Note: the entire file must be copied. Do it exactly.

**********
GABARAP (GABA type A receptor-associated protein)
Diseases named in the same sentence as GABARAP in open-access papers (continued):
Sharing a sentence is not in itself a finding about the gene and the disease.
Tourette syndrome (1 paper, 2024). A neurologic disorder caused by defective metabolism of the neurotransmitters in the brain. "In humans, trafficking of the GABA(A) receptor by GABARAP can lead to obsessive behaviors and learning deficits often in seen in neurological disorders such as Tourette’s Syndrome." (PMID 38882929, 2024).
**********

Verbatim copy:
GABARAP (GABA type A receptor-associated protein)
Diseases named in the same sentence as GABARAP in open-access papers (continued):
Sharing a sentence is not in itself a finding about the gene and the disease.
Tourette syndrome (1 paper, 2024). A neurologic disorder caused by defective metabolism of the neurotransmitters in the brain. "In humans, trafficking of the GABA(A) receptor by GABARAP can lead to obsessive behaviors and learning deficits often in seen in neurological disorders such as Tourette’s Syndrome." (PMID 38882929, 2024).